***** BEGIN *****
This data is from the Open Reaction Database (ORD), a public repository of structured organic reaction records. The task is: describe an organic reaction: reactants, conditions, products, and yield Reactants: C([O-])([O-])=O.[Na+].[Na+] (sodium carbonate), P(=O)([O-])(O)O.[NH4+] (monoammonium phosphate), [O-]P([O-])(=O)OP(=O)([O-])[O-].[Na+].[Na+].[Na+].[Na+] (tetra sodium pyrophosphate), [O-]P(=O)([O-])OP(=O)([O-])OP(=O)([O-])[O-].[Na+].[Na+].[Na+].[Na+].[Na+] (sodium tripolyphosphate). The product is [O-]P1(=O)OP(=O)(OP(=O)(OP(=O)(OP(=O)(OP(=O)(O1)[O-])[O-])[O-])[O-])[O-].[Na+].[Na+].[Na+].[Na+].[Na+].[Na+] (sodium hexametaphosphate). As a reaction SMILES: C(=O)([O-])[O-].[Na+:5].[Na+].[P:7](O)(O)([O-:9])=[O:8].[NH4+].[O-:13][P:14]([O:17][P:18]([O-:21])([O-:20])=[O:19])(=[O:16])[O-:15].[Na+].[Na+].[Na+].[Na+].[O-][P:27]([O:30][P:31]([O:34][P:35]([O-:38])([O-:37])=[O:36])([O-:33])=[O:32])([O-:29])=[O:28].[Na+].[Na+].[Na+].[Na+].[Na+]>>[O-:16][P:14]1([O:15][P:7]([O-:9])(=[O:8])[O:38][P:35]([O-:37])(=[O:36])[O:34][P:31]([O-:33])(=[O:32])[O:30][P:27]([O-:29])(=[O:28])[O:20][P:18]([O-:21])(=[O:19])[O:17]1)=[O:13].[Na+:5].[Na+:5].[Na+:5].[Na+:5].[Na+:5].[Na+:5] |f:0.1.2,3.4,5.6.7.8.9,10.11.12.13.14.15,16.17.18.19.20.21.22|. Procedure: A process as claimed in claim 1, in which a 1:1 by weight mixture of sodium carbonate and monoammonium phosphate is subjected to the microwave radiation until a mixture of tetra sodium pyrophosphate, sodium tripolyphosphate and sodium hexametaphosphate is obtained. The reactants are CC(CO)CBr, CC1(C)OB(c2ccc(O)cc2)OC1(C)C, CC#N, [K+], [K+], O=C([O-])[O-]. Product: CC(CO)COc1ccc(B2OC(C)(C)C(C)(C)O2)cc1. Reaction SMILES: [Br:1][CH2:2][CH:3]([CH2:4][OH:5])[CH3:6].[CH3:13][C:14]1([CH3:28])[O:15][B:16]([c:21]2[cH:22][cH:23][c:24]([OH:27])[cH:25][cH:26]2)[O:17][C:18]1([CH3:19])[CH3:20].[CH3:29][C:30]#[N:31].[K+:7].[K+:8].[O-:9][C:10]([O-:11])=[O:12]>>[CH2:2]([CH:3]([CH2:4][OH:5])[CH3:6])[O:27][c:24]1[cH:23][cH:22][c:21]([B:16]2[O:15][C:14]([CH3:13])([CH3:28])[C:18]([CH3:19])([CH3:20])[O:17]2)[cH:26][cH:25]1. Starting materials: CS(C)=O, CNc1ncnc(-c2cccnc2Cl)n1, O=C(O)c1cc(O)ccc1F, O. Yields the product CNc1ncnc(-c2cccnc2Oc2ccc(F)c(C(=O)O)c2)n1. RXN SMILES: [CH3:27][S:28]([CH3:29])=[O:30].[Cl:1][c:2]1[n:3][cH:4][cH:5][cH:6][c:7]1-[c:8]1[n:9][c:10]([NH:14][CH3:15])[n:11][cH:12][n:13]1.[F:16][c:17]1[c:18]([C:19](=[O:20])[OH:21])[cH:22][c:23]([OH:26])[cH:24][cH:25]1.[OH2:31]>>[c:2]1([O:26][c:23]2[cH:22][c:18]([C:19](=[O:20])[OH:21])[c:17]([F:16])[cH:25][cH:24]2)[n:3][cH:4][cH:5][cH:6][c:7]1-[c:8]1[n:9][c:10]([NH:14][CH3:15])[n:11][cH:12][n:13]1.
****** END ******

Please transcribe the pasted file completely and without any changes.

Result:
This data is from the Open Reaction Database (ORD), a public repository of structured organic reaction records. The task is: describe an organic reaction: reactants, conditions, products, and yield Reactants: C([O-])([O-])=O.[Na+].[Na+] (sodium carbonate), P(=O)([O-])(O)O.[NH4+] (monoammonium phosphate), [O-]P([O-])(=O)OP(=O)([O-])[O-].[Na+].[Na+].[Na+].[Na+] (tetra sodium pyrophosphate), [O-]P(=O)([O-])OP(=O)([O-])OP(=O)([O-])[O-].[Na+].[Na+].[Na+].[Na+].[Na+] (sodium tripolyphosphate). The product is [O-]P1(=O)OP(=O)(OP(=O)(OP(=O)(OP(=O)(OP(=O)(O1)[O-])[O-])[O-])[O-])[O-].[Na+].[Na+].[Na+].[Na+].[Na+].[Na+] (sodium hexametaphosphate). As a reaction SMILES: C(=O)([O-])[O-].[Na+:5].[Na+].[P:7](O)(O)([O-:9])=[O:8].[NH4+].[O-:13][P:14]([O:17][P:18]([O-:21])([O-:20])=[O:19])(=[O:16])[O-:15].[Na+].[Na+].[Na+].[Na+].[O-][P:27]([O:30][P:31]([O:34][P:35]([O-:38])([O-:37])=[O:36])([O-:33])=[O:32])([O-:29])=[O:28].[Na+].[Na+].[Na+].[Na+].[Na+]>>[O-:16][P:14]1([O:15][P:7]([O-:9])(=[O:8])[O:38][P:35]([O-:37])(=[O:36])[O:34][P:31]([O-:33])(=[O:32])[O:30][P:27]([O-:29])(=[O:28])[O:20][P:18]([O-:21])(=[O:19])[O:17]1)=[O:13].[Na+:5].[Na+:5].[Na+:5].[Na+:5].[Na+:5].[Na+:5] |f:0.1.2,3.4,5.6.7.8.9,10.11.12.13.14.15,16.17.18.19.20.21.22|. Procedure: A process as claimed in claim 1, in which a 1:1 by weight mixture of sodium carbonate and monoammonium phosphate is subjected to the microwave radiation until a mixture of tetra sodium pyrophosphate, sodium tripolyphosphate and sodium hexametaphosphate is obtained. The reactants are CC(CO)CBr, CC1(C)OB(c2ccc(O)cc2)OC1(C)C, CC#N, [K+], [K+], O=C([O-])[O-]. Product: CC(CO)COc1ccc(B2OC(C)(C)C(C)(C)O2)cc1. Reaction SMILES: [Br:1][CH2:2][CH:3]([CH2:4][OH:5])[CH3:6].[CH3:13][C:14]1([CH3:28])[O:15][B:16]([c:21]2[cH:22][cH:23][c:24]([OH:27])[cH:25][cH:26]2)[O:17][C:18]1([CH3:19])[CH3:20].[CH3:29][C:30]#[N:31].[K+:7].[K+:8].[O-:9][C:10]([O-:11])=[O:12]>>[CH2:2]([CH:3]([CH2:4][OH:5])[CH3:6])[O:27][c:24]1[cH:23][cH:22][c:21]([B:16]2[O:15][C:14]([CH3:13])([CH3:28])[C:18]([CH3:19])([CH3:20])[O:17]2)[cH:26][cH:25]1. Starting materials: CS(C)=O, CNc1ncnc(-c2cccnc2Cl)n1, O=C(O)c1cc(O)ccc1F, O. Yields the product CNc1ncnc(-c2cccnc2Oc2ccc(F)c(C(=O)O)c2)n1. RXN SMILES: [CH3:27][S:28]([CH3:29])=[O:30].[Cl:1][c:2]1[n:3][cH:4][cH:5][cH:6][c:7]1-[c:8]1[n:9][c:10]([NH:14][CH3:15])[n:11][cH:12][n:13]1.[F:16][c:17]1[c:18]([C:19](=[O:20])[OH:21])[cH:22][c:23]([OH:26])[cH:24][cH:25]1.[OH2:31]>>[c:2]1([O:26][c:23]2[cH:22][c:18]([C:19](=[O:20])[OH:21])[c:17]([F:16])[cH:25][cH:24]2)[n:3][cH:4][cH:5][cH:6][c:7]1-[c:8]1[n:9][c:10]([NH:14][CH3:15])[n:11][cH:12][n:13]1.